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Developments: National Health Insurance and ‘Two-pot’ Retirement System

June 28, 2023

Our team shares developments on National Health Insurance Bill and the proposed ‘Two-pot’ Retirement System in this two-part special edition of X-press.

National Health Insurance

Despite public comments and submissions by various stakeholders on the National Health Insurance (NHI) Bill, South Africa’s National Assembly passed the NHI Bill earlier this month with no substantial changes.

There are many areas of concern that have caused a flurry of media attention. One, in particular, is that the Bill proposes that NHI will be the single funder and provider of Healthcare services. This raises a multitude of questions, given South Africa’s complex dual healthcare system and the difference in service delivery.

Disparity in access to care

The dual healthcare system is tangible evidence of the disparity in access to care, which South Africa’s government hopes to rectify through the introduction of universal healthcare coverage.

In a recent interview, Nicholas Crisp, Deputy Director General- NHI, shared that government currently spends approximately R5200.00 p.a. per person on healthcare services for about 85% of the population who access healthcare through the public sector. The private sector currently services the remainder of the population.

He answered a few questions from citizens; what was apparent is that people with access to care through the public sector are aggrieved by the quality of care they are experiencing. A general theme of wanting the public infrastructure fixed as an immediate need was clear. Dr Phaahla- Minister of Health, estimates this will cost in the region of R200 billion. Dr Phaahla is optimistic that facilities will be brought up to standard.

Making access to care easier?

Proximity seems to be the main driver that will eventually determine which facility people will access for care, regardless of whether this is a public/ private facility (as we know them currently).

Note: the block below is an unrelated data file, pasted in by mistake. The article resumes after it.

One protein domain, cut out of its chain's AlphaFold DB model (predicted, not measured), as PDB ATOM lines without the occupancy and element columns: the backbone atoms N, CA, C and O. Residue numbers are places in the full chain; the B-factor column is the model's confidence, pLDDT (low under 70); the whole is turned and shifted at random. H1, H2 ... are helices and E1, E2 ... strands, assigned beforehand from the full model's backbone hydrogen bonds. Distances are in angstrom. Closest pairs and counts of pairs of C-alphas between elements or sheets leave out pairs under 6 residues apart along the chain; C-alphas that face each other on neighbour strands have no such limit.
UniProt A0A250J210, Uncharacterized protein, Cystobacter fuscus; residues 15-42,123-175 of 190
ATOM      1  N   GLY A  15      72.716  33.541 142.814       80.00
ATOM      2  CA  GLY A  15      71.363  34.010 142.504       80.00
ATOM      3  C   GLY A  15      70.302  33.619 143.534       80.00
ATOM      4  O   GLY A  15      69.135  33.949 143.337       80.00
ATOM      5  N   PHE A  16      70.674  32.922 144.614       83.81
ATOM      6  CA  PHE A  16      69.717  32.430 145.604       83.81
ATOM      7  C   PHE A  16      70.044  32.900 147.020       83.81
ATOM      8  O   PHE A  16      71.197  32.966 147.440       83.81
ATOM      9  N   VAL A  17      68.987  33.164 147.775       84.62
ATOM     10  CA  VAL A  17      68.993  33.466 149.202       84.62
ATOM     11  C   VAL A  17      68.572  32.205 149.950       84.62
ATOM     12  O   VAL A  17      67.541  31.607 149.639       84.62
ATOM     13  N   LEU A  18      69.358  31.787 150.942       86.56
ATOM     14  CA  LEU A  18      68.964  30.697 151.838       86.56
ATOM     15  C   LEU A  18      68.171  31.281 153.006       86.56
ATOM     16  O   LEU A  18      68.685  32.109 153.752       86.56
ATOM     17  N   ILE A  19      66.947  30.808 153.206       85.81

Government intends to leverage existing private healthcare sector infrastructure and resources. The main argument for this is that the private sector has the capacity to assist more people, which will help unburden overwhelmed and deteriorating public facilities and give people access to care in a timeous manner.

Medical scheme members are concerned about experiencing lower service levels and the quality of existing infrastructure overall (public and private) being affected. The reality is that although there are pockets of excellence within the public sector, the private sector does provide higher quality care, albeit at a higher price. The private sector and its resources are also densely populated in urbanised areas where the majority of medical scheme members are likely to reside.

What’s next?

As far as the progression of the legislation goes, the next step is for the NHI Bill to be passed by the National Council of Provinces (NCOP).

Section 33 of the NHI Bill, which speaks to the role of medical schemes, expresses that once NHI is fully implemented, medical schemes will continue to exist but may only provide services not reimbursable by the NHI Fund. There is a long way to go before we see a version of a ‘fully implemented’ NHI. The Department of Health estimates a timeline of 10-15 years from when the Act is promulgated. In an interview, Dr Ryan Noach, CEO – Discovery Health Medical Scheme, stated there is ‘no need for panic’.